CHAIR —Yes, and they have built up.

Rev. Barr —So they can be quite local—indigenous.

CHAIR —What level of influence would there be in the Pacific? As we know, there is a long history of Christianity in the Pacific islands. Is this new evangelism emerging there, or not as much as in Asia?

Rev. Barr —I am not absolutely certain. I know, of course, about the Mormon influence in the Pacific.


Rev. Barr —And I am aware of places like Papua New Guinea, where there has been a very strong movement of the new generation type religions, and I am aware of 40 different denominations working in certain areas of Papua New Guinea. This often has a destructive influence because it reinforces a lot of the local divisions. I cannot give you an authoritative answer on that. I can only say that I am aware of the trend.

Dr Zirnsak —To emphasise the point: within the region, Sri Lanka is a good example at the moment where there have been accusations of unethical practices of evangelism taking place, and there has been a response then basically to press the government of Sri Lanka to introduce anticonversion laws, which would stifle freedom of religion in a way inconsistent, in our view, with the UN standards with regard to freedom of religion. So you end up with this kind of tension. Potentially, therefore, those churches that have not been accused of any unethical practices around evangelism get caught up with restrictions on their freedom of religion more broadly. That has been an ongoing debate there. Sometimes there are these outside influences, but those outside influences can come from within Asia as well—for example, there are a very large number of Korean churches.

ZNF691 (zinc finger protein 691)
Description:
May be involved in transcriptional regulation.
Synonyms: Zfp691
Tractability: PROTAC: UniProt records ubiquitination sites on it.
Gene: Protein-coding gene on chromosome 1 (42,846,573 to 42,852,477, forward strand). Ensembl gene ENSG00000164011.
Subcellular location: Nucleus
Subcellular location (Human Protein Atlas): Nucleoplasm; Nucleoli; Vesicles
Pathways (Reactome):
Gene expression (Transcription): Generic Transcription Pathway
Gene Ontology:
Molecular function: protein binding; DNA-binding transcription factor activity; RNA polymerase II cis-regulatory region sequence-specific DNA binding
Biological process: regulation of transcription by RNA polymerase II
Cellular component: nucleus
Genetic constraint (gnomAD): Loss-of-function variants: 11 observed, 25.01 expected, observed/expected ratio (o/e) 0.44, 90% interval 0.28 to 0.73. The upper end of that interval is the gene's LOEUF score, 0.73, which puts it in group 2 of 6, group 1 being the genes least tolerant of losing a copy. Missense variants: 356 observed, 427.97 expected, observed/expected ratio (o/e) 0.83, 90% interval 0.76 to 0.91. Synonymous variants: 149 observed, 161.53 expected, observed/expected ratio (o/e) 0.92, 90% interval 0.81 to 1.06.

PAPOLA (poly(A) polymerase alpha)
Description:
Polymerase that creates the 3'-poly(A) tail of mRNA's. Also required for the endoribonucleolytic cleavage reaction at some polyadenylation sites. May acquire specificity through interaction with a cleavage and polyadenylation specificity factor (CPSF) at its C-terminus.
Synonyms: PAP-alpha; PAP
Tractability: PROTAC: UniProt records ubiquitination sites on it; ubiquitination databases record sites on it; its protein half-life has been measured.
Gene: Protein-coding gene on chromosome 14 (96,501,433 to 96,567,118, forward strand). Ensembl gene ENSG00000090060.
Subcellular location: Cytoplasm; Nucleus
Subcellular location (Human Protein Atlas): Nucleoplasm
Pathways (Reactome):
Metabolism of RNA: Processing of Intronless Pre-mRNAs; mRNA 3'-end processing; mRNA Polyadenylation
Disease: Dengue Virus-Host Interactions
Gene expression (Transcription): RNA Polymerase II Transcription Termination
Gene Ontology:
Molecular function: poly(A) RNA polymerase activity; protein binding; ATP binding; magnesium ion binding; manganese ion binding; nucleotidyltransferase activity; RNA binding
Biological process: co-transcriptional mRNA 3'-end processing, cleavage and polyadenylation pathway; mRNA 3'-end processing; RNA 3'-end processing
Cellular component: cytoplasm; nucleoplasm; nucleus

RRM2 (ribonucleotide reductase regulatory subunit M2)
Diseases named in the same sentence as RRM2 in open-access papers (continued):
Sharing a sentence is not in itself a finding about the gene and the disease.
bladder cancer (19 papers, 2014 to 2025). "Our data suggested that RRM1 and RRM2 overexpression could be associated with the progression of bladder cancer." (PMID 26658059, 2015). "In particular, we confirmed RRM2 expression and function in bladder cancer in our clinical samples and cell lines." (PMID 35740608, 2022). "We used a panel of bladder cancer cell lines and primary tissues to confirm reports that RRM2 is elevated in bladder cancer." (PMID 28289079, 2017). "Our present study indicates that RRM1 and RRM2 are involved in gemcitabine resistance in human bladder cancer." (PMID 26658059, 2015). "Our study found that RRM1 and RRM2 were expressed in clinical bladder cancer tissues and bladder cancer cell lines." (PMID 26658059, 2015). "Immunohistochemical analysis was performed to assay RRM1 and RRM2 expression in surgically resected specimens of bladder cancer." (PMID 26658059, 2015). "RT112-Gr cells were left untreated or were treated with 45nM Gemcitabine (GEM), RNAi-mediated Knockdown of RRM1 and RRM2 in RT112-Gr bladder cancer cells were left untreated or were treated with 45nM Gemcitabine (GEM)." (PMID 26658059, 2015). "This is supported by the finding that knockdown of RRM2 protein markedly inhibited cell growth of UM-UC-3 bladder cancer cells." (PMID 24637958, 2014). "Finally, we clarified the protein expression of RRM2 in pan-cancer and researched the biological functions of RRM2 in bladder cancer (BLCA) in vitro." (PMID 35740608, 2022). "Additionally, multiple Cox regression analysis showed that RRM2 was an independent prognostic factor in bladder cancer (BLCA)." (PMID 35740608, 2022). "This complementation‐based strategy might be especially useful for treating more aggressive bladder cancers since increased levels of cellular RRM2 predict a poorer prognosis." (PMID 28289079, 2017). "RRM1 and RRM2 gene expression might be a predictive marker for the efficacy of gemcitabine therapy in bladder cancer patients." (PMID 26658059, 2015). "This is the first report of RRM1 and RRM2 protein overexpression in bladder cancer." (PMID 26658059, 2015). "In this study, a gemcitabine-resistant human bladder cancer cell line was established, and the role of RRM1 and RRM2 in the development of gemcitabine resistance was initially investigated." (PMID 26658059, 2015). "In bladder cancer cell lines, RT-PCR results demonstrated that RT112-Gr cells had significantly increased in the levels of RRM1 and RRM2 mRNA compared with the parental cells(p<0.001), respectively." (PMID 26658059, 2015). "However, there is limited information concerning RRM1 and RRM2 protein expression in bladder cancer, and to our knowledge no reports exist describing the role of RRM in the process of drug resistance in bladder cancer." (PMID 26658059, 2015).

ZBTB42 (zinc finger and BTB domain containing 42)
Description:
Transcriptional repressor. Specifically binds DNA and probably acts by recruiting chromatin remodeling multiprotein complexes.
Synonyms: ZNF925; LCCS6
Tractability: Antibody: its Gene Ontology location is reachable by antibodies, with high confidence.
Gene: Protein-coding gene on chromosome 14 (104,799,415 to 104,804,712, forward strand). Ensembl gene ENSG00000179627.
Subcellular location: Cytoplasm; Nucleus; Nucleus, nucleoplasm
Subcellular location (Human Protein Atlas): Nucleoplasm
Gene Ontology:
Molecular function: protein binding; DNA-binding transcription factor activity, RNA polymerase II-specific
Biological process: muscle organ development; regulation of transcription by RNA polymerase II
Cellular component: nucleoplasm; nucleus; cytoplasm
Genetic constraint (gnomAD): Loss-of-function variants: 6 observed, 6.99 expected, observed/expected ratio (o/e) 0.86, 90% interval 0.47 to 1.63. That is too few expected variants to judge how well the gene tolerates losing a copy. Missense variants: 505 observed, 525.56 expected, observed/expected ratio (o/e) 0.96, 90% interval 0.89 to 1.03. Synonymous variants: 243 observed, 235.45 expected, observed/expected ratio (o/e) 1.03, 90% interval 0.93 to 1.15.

Rev. Barr —Yes.

Dr Zirnsak —There is a wide variety of practice there, and a number of our partner churches have complained about the experience of having Korean churches move in and try to establish their own brand of church that matches what was in Korea, as opposed to other Korean churches who follow a similar model to us when they come here and look to assist the partner church on the ground in terms of their activity, and are respectful of the culture and what is already there, rather than seeking to impose their own particular model of what the Christian faith means.

Ms VAMVAKINOU —That is very interesting.

Rev. Barr —Certainly the churches that we work in partnership with in Asia and the Pacific would want to build good relationships, particularly with groups representing other religious bodies, and in a sense isolate themselves from that movement which wants to see itself as confronting. For example, the community churches in Indonesia have very good relationships with Nahdlatul Ulama, which is the largest Islamic organisation in Indonesia, wanting to build good relationships and cooperation there and wanting to encourage members of those particular churches to work in cooperation with people of other faiths, not seeing it as something that they are against.

CHAIR —That is very interesting and we could explore that for quite a while. It seems to me, as Maria said, that the Christian faith is having its own difficulties in terms of how to deal with its issues in these countries, as much as Australia is having difficulties trying to have some influence over human rights. I want to pick up on something that you said, Mark. When we are talking about rights, particularly around religion and other issues, there is the capacity question, particularly in the Pacific islands. You have already pointed out a couple of examples where certain treaties were either not relevant or other demands could divert countries away from focusing on the central issue, but we know there are some countries that, because of their size or the capacity of their government, are not able to implement or fulfil their commitment to certain international obligations.